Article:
Don't answer that. I will admit, I went a little overboard in thinking I could and should have everything planned out. I do want to step up the rigor of our homeschool, and that was my reason for trying to schedule every last lesson and have a perfect plan that I could dutifully check off each day.
Today though, I got a bit of a reality check. After I entered some grammar lessons for James, I started looking at the long list of planning still to do and the rapidly filling boxes on my Scholaric screen. And I decided to roughly plot out a weekly timetable for getting all this done.
When I took a look at my current Scholaric plans and estimated the time requirements of the plans not yet entered, I realized we will have to increase our school day from about 3-4 hours to more like 5-6 hours to fit everything in. And even then, it would be tight.
Big reality check. If we start at 8:30 there is no possible way we will be done until 2:30 at the earliest (with a short lunch break). I don't think that's bad- I don't think it's unreasonable. It's just that we are also involved in extracurriculars that have us out of the house at least 3 afternoons a week-2 afternoons by 12:30! Plus there are all the animals to take care of, exercise to be done, a house to be cleaned, appointments, errands, and oh, yeah-time for the kids to just be. I don't think I can handle such a long schedule all written out for me each day-especially when I know each day will have it's own issues and I'll always be behind on that "perfect" schedule.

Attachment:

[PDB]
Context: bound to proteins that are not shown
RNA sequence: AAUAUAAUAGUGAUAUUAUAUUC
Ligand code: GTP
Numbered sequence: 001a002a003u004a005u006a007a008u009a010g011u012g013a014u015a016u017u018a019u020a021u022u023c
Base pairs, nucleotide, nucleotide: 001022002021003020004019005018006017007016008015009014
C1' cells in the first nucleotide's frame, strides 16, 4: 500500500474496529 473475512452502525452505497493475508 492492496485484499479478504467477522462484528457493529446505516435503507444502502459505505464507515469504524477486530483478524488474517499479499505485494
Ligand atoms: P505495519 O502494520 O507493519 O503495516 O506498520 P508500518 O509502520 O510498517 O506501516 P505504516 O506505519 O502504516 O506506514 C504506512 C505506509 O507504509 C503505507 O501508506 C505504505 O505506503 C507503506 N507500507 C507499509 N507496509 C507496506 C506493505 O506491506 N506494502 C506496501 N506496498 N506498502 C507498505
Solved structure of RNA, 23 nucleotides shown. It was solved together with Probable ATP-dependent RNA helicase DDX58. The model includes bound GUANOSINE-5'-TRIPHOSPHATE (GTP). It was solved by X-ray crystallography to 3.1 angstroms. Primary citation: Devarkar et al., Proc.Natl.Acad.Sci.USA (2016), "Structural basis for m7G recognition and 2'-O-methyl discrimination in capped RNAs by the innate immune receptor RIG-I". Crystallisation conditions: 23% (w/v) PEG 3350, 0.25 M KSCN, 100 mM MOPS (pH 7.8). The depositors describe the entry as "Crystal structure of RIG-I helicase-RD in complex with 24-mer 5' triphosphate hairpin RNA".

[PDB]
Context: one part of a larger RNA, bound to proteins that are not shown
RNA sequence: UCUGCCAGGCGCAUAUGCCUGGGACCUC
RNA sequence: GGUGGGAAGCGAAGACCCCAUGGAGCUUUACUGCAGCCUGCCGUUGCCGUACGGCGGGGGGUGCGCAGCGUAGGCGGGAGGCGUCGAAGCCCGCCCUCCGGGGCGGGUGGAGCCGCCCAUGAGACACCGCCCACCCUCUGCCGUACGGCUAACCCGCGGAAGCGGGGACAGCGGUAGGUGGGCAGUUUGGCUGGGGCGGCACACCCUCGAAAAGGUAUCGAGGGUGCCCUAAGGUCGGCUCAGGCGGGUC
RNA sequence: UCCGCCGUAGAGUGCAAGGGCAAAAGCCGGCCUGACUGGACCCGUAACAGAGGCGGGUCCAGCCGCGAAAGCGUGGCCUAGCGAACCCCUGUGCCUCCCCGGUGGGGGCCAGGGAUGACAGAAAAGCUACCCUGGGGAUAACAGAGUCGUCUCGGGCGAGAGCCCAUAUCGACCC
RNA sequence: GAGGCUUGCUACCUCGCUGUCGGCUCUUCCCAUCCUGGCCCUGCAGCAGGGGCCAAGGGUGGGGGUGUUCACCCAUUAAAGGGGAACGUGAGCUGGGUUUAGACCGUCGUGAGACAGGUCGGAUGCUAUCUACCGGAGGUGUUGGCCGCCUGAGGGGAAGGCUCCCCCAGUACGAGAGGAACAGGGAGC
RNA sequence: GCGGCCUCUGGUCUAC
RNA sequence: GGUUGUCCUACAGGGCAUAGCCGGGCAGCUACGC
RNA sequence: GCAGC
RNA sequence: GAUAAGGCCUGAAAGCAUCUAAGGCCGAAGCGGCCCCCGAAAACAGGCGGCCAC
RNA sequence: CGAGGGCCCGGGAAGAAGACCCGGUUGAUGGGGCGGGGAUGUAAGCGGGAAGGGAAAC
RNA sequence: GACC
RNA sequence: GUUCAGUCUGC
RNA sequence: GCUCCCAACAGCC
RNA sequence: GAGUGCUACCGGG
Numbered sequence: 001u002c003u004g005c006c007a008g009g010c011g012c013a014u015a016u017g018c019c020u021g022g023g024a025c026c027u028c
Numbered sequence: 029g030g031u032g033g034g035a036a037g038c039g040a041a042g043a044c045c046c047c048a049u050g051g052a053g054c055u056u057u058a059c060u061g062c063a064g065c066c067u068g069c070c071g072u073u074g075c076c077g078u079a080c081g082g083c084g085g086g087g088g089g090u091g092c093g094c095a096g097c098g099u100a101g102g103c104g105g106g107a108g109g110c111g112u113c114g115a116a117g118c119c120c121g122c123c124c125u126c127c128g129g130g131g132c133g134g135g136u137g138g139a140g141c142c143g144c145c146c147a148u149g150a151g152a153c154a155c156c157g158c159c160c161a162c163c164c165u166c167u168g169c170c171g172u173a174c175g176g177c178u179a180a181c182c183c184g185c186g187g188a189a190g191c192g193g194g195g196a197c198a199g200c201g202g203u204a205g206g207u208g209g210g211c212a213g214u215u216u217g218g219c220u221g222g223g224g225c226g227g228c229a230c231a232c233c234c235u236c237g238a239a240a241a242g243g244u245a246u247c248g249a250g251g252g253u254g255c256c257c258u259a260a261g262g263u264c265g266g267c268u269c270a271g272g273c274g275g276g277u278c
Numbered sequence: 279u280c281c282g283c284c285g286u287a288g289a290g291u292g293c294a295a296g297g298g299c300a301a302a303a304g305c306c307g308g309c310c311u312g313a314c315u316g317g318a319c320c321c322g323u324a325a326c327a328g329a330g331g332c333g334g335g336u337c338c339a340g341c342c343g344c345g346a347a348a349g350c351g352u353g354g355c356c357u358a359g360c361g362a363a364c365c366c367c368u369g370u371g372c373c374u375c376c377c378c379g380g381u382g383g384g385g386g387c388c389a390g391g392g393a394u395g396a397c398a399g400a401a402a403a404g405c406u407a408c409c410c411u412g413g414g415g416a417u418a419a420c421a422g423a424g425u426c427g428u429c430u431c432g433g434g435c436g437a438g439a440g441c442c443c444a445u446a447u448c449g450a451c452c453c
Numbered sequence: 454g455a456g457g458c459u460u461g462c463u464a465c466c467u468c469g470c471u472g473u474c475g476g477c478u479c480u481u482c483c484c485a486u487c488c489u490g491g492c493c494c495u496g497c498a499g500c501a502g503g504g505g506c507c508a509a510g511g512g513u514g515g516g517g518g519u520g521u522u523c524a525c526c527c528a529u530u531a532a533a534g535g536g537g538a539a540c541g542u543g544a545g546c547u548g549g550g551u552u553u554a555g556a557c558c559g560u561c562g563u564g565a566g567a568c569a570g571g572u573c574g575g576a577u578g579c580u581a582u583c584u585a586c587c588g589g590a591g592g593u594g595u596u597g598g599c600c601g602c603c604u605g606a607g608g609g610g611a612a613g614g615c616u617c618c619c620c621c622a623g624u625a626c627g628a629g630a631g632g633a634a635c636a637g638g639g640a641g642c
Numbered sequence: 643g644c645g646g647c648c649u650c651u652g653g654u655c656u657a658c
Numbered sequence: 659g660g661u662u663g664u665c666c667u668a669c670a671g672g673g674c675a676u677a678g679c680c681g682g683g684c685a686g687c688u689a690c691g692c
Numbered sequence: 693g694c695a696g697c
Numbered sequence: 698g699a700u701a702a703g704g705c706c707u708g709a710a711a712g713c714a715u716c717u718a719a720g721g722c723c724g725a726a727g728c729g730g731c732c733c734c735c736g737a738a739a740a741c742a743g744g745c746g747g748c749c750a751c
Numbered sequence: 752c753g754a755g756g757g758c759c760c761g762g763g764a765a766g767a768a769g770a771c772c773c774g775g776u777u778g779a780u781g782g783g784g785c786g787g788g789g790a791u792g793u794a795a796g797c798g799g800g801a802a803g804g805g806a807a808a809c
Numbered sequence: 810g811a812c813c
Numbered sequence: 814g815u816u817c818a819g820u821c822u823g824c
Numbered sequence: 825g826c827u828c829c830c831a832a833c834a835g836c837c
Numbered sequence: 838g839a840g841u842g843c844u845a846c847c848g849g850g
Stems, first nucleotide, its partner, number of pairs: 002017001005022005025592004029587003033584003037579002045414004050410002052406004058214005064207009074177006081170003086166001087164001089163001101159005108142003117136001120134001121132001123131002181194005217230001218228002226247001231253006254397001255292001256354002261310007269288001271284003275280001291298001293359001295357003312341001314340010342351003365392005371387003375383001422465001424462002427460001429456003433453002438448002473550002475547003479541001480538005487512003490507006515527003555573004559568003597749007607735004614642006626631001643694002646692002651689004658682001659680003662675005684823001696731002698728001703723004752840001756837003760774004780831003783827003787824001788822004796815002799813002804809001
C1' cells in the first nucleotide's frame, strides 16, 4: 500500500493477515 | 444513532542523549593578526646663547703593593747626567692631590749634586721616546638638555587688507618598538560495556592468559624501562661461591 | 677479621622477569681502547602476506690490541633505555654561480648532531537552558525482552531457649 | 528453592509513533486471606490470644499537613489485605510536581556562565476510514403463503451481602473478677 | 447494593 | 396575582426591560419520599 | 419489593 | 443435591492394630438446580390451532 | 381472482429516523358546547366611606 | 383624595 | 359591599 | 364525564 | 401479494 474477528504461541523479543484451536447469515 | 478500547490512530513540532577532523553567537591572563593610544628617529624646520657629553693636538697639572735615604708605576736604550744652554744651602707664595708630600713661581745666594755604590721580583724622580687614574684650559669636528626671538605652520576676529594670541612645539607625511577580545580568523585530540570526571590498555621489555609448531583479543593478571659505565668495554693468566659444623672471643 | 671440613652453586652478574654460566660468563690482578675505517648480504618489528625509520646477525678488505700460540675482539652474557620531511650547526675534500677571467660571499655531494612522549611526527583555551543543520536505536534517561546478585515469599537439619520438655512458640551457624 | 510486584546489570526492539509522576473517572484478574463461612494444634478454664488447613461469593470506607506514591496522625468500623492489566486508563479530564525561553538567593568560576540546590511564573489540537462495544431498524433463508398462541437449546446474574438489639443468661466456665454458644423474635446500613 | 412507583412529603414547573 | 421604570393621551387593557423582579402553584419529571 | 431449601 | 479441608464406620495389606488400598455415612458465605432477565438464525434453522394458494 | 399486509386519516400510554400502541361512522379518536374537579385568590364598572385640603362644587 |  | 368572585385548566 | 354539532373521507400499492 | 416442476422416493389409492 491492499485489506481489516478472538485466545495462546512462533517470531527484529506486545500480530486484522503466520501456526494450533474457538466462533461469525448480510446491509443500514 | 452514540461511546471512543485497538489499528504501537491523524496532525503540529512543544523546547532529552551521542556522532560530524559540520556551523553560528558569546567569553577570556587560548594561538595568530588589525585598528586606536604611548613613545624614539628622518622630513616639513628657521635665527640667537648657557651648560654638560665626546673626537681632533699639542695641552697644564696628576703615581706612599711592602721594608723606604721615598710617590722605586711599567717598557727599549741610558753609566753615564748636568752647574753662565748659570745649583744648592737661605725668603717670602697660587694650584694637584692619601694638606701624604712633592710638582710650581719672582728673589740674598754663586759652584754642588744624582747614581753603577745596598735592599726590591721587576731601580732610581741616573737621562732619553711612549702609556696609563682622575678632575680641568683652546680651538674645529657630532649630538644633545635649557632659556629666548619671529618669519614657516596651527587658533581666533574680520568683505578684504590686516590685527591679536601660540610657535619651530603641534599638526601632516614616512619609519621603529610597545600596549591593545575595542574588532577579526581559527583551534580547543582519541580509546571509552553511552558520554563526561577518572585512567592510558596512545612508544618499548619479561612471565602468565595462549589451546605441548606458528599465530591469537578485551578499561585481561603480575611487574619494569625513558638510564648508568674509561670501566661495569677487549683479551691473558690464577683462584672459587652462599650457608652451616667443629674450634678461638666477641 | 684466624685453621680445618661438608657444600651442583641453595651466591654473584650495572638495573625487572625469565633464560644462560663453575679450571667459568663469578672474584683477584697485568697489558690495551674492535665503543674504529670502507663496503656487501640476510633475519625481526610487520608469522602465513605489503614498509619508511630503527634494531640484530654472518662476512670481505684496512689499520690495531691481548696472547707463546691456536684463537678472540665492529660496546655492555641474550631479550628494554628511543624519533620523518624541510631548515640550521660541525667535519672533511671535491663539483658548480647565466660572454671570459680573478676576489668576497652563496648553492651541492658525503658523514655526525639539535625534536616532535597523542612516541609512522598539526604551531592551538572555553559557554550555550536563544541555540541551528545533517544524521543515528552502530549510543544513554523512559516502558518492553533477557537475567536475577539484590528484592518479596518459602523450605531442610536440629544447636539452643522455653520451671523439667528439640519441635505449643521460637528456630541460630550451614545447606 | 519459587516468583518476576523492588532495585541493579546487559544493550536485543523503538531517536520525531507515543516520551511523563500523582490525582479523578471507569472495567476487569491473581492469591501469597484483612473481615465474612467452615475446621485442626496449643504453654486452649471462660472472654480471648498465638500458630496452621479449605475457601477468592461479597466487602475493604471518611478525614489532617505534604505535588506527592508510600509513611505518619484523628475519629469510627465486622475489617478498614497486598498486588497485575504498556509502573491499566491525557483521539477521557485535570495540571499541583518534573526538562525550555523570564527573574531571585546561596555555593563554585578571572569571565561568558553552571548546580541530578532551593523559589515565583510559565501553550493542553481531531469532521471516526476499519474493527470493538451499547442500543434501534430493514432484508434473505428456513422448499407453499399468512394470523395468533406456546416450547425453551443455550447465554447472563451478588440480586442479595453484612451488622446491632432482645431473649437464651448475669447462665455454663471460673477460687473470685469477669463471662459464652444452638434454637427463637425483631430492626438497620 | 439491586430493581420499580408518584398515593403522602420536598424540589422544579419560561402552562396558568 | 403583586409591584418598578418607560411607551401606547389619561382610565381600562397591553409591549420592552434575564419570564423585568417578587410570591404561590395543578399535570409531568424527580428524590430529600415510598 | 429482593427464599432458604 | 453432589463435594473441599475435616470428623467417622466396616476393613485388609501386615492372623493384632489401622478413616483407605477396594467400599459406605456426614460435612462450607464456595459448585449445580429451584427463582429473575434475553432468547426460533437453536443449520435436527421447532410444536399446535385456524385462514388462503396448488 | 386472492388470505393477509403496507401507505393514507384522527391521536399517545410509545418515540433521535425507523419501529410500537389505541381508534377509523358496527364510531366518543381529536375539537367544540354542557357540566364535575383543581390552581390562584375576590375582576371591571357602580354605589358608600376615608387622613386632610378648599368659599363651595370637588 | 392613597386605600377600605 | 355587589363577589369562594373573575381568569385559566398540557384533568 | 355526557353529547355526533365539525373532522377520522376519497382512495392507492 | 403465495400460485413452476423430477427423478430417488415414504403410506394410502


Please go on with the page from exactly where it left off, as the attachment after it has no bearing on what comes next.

So, I need a new idea because I can see now that having everything written out and assigned to days is a lovely idea, but one that is going to drive me to burnout. Fast. That idea might be loop scheduling.
I tried loop scheduling once. It was a complete failure. We ended up way behind in math, our writing program, and a couple other things that needed to be done every day. But I did a bit of reading about loops today, and I have a new idea of how to approach it. I think we could pick certain things that needed to be done every day (like math) and do them first. Then we could loop through the rest of the subjects.
The basic idea of loop scheduling is that you make a list of all the things you want to work on and you start with the first one, working your way through the list until you are ready to stop for the day. The next day, you pick up wherever you left off on the list (whether that is middle, beginning, or end) and continue on through, looping back to the beginning when you finish the list. This means that subjects like art don't get pushed off the schedule.
This is probably clear as mud, but here are a few links I have bookmarked to read as I try to come up with a possible loop schedule of our own.
Using a Loop Schedule
Long Loop Schedule
Lesson Plans with Loop Schedule
Loop Schedule and Subjects
Loop Scheduling is Great!
Anyone Using a Loop Schedule?